AEE 635: Another Way to Use “Interesting” When You Give Feedback in English

how to use interesting in a new way in English

You know how to use the word “interesting” in the traditional sense but did you know that there is another way that natives use this word?

Find out what it means and how to use it in this way today.

How do you give feedback on a movie that you’ve seen, a plate of food that you’ve tried, or some kind of performance that you have attended when it wasn’t that great?

Or when it wasn’t what you were expecting?

Here is our listener’s question:

I have heard for example if someone asks “Did you like the movie?” and then you say “It was interesting” and that means “so so” or “not so good” so I’m just confused about this one.

 

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What does “interesting” mean?

  • Meaning 1: evokes curiosity, engagement, pulls you in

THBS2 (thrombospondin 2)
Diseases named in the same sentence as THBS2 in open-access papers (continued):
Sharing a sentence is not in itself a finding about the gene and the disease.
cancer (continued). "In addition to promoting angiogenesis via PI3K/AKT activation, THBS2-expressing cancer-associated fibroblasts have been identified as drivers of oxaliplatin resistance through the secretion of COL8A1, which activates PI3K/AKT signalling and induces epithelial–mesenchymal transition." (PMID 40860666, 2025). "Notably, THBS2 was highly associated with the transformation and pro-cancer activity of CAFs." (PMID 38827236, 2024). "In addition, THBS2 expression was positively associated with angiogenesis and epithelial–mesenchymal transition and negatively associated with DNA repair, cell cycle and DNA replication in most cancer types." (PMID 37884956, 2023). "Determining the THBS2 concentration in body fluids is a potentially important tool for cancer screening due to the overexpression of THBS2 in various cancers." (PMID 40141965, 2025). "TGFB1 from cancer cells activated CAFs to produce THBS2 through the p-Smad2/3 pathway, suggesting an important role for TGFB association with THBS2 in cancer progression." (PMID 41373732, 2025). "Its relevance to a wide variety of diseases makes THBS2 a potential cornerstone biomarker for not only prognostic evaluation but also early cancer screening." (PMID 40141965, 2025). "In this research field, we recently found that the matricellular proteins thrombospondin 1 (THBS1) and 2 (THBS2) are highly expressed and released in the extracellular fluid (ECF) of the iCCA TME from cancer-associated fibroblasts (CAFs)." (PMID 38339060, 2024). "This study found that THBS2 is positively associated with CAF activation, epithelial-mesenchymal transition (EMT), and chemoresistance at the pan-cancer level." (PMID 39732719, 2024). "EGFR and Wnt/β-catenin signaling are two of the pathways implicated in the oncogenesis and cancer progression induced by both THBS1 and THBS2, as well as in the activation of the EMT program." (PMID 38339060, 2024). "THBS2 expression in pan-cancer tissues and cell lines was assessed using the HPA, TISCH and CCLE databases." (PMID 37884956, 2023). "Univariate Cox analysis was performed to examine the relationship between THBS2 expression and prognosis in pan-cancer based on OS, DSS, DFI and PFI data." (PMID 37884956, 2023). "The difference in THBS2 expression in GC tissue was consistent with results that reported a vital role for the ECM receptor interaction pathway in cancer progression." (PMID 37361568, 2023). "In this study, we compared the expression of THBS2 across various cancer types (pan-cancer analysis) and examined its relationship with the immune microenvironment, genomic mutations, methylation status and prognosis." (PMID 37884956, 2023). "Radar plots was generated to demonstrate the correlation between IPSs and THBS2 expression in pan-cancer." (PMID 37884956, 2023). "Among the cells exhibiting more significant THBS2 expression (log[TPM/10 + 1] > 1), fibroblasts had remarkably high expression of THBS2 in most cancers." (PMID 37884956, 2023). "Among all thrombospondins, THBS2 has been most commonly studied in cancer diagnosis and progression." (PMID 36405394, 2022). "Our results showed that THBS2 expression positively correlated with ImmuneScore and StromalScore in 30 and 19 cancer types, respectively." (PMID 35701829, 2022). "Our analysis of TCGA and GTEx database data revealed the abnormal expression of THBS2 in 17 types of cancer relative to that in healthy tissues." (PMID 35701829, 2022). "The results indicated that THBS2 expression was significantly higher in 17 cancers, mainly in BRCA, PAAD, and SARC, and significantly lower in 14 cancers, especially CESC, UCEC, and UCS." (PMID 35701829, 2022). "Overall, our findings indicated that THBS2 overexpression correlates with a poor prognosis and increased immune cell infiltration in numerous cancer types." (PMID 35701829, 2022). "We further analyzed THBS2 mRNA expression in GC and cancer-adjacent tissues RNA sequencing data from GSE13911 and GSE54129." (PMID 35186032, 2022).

• Meaning 2: Used to say that something wasn’t that great, or was strange, but you don’t want to say it directly
    • Example: You attended a friend’s drama performance and another friend asks you how it was. You thought it was weird but instead you say “It was interesting.”

 

How do you know which meaning the person is using?

Listen to their tone of voice.

It will tell you exactly which meaning they are using.

*Listen to the episode where we demonstrate both meanings based on tone of voice.

 

Other ways to give feedback when you didn’t like the show, performance, meal:

  • Creative
  • Interesting
  • Pretty good
  • An experience
  • Different
  • Let’s just say
  • Let’s put it this way
  • It was ____ we’ll give it that
  • It was ___ I’ll say that much

 

Get the transcripts to hear these examples being used and follow along as you listen.

Leave your comments and questions below.

 

 

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